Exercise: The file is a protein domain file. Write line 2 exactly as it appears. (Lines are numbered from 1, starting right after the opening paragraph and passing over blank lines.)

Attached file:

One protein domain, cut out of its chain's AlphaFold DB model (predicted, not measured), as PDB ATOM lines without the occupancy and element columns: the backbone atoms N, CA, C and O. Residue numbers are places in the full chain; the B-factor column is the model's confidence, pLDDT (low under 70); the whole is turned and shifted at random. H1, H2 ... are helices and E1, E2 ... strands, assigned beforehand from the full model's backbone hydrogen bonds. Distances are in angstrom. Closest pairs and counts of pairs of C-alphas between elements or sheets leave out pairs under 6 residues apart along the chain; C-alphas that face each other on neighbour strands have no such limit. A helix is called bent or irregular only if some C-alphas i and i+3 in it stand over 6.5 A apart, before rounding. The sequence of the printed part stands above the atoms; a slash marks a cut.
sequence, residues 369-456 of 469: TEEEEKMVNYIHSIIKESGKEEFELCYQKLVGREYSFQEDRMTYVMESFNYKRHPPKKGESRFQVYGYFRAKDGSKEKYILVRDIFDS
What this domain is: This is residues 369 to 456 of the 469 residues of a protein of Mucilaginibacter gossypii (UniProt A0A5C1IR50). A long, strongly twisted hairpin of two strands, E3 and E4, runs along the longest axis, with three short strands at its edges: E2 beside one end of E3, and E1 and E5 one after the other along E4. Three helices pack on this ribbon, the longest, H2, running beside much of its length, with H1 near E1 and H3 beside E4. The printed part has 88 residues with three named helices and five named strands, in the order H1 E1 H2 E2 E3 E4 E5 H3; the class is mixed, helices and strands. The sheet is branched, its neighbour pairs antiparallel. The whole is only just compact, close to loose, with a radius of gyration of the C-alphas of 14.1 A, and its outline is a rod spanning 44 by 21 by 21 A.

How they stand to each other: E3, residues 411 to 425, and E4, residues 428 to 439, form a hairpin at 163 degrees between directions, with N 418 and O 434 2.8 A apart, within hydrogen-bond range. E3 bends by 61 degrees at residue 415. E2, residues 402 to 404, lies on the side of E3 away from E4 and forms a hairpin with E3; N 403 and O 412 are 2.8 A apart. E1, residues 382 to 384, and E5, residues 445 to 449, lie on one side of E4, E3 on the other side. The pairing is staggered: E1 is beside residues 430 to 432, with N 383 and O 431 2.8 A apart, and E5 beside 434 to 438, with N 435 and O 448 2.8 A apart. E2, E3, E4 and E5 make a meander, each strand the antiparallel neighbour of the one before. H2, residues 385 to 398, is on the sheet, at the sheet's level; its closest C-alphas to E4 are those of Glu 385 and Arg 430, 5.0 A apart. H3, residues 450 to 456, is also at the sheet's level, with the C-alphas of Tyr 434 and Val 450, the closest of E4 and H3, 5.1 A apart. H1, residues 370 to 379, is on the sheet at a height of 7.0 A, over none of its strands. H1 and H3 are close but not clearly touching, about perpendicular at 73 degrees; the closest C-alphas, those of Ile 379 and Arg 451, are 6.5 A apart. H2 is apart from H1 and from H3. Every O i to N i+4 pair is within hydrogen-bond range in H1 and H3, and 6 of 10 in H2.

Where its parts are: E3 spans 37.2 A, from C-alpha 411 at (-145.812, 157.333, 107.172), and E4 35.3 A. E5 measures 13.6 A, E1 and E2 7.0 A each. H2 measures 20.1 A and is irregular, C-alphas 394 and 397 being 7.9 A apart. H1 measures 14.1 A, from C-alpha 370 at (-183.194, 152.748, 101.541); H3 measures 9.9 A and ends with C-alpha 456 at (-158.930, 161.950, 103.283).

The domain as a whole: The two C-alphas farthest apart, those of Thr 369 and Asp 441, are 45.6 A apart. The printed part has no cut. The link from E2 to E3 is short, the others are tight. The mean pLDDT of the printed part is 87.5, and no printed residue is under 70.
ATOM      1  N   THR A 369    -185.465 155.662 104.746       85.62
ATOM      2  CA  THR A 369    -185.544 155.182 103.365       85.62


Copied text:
What this domain is: This is residues 369 to 456 of the 469 residues of a protein of Mucilaginibacter gossypii (UniProt A0A5C1IR50). A long, strongly twisted hairpin of two strands, E3 and E4, runs along the longest axis, with three short strands at its edges: E2 beside one end of E3, and E1 and E5 one after the other along E4. Three helices pack on this ribbon, the longest, H2, running beside much of its length, with H1 near E1 and H3 beside E4. The printed part has 88 residues with three named helices and five named strands, in the order H1 E1 H2 E2 E3 E4 E5 H3; the class is mixed, helices and strands. The sheet is branched, its neighbour pairs antiparallel. The whole is only just compact, close to loose, with a radius of gyration of the C-alphas of 14.1 A, and its outline is a rod spanning 44 by 21 by 21 A.